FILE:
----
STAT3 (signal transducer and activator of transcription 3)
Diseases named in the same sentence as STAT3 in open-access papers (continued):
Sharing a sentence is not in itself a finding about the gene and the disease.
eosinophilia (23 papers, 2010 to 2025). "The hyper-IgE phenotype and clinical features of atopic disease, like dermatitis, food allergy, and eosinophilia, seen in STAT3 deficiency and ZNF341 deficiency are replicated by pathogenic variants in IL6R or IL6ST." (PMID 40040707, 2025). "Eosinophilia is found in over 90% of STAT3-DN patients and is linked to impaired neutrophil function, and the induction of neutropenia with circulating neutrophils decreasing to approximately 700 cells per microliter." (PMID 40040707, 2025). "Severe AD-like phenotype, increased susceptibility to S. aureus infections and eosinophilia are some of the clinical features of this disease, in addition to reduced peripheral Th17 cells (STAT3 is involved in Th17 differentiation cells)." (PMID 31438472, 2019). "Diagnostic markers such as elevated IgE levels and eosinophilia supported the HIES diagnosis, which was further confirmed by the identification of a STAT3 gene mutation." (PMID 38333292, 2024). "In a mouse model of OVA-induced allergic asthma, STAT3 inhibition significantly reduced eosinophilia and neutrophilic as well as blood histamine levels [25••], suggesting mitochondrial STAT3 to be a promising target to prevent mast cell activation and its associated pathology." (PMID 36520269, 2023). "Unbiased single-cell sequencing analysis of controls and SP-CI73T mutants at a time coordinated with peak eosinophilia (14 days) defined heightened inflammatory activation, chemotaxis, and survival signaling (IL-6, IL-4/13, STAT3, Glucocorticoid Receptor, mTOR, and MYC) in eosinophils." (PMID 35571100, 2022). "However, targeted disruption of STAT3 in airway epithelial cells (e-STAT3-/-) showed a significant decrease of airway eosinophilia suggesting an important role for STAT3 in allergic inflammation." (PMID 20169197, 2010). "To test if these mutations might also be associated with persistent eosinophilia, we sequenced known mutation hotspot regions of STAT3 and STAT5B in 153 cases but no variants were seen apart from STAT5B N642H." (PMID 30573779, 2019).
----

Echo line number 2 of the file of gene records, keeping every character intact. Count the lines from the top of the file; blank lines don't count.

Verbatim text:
Diseases named in the same sentence as STAT3 in open-access papers (continued):